“Anecdotes don’t make good stories. Generally I dig down underneath them so far that the story that finally comes out is not what people thought their anecdotes were about.” - Alice Munro
There are no available registration dates at this time.
In our early drafts, we writers often create sentences and scenes that are only doing one thing at once. At times words, paragraphs, and even whole stories seem to have only one obvious purpose, which becomes clear all too quickly. Readers quickly guess what we’re trying to do and become bored. And in fact, we as writers become a bit bored too. In other words, we’re being predictable.
Our goal in this fiction workshop is to take a close look at our work and consider strategies to develop originality, complexity, efficiency, and texture in our writing. The ultimate purpose? To hone each writer’s unique voice. During class time, in addition to peer review, we’ll look at examples from published work and do exercises to build our writing muscles for the long haul. You’ll leave this workshop with ideas for the work you’ve submitted as well as skills to use for any work of fiction you’ll create in the future.
Instructor: Aaron Hamburger
Aaron Hamburger is the author of a story collection titled THE VIEW FROM STALIN’S HEAD which was awarded the Rome Prize by the American Academy of Arts and Letters and nominated for a Violet Quill Award. He has also written three novels: FAITH FOR BEGINNERS, nominated for a Lambda Literary Award, NIRVANA IS HERE, winner of a Bronze Medal from the 2019 Foreword Reviews Indies Book Awards, and HOTEL CUBA, due out from Harper Perennial in May 2023.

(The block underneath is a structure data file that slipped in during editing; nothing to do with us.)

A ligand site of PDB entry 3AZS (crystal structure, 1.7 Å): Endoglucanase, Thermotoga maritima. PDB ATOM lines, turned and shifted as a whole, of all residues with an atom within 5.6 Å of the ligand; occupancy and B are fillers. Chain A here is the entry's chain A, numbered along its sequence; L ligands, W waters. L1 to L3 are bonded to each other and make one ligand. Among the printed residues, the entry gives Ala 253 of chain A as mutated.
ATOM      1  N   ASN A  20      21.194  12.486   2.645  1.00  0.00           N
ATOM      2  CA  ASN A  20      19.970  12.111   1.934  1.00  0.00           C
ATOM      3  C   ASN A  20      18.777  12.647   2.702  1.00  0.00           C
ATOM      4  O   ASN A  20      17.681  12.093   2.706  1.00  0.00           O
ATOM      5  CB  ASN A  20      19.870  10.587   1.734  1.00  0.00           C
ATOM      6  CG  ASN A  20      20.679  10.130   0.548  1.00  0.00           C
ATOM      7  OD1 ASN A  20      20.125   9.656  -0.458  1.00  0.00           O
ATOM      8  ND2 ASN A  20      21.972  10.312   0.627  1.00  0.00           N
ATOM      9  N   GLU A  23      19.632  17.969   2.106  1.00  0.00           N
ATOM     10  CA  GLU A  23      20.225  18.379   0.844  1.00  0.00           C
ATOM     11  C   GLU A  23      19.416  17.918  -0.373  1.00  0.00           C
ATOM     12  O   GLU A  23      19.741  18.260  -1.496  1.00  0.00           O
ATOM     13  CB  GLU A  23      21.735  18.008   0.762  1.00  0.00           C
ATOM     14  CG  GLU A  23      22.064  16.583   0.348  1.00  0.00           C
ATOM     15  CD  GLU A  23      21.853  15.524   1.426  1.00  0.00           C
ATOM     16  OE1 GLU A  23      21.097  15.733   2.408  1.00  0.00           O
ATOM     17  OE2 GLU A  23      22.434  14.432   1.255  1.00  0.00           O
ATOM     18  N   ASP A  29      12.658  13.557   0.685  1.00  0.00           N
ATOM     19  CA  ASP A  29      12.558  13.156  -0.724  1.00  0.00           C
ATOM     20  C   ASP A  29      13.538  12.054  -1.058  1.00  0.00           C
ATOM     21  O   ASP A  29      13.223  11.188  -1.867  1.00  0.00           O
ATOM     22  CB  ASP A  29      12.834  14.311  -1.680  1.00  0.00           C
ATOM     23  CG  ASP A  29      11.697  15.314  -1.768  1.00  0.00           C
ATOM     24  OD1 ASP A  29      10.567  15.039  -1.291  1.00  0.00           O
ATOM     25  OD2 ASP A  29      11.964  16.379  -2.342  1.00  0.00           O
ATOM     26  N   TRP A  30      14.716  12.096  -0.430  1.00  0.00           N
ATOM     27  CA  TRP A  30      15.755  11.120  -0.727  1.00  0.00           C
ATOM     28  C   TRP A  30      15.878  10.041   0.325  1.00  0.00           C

His writing has appeared in The New York Times, The Washington Post, The Chicago Tribune, The Village Voice, Tin House, Michigan Quarterly Review, Subtropics, Crazyhorse, Boulevard, Poets & Writers, Tablet, O, the Oprah Magazine, and many others. He has also won fellowships from Yaddo, Djerassi, the Civitella Ranieri Foundation, the DC Commission on the Arts and Humanities, and the Edward F. Albee Foundation.
He has taught creative writing at Columbia University, the George Washington University, New York University, Brooklyn College, and the Stonecoast MFA Program.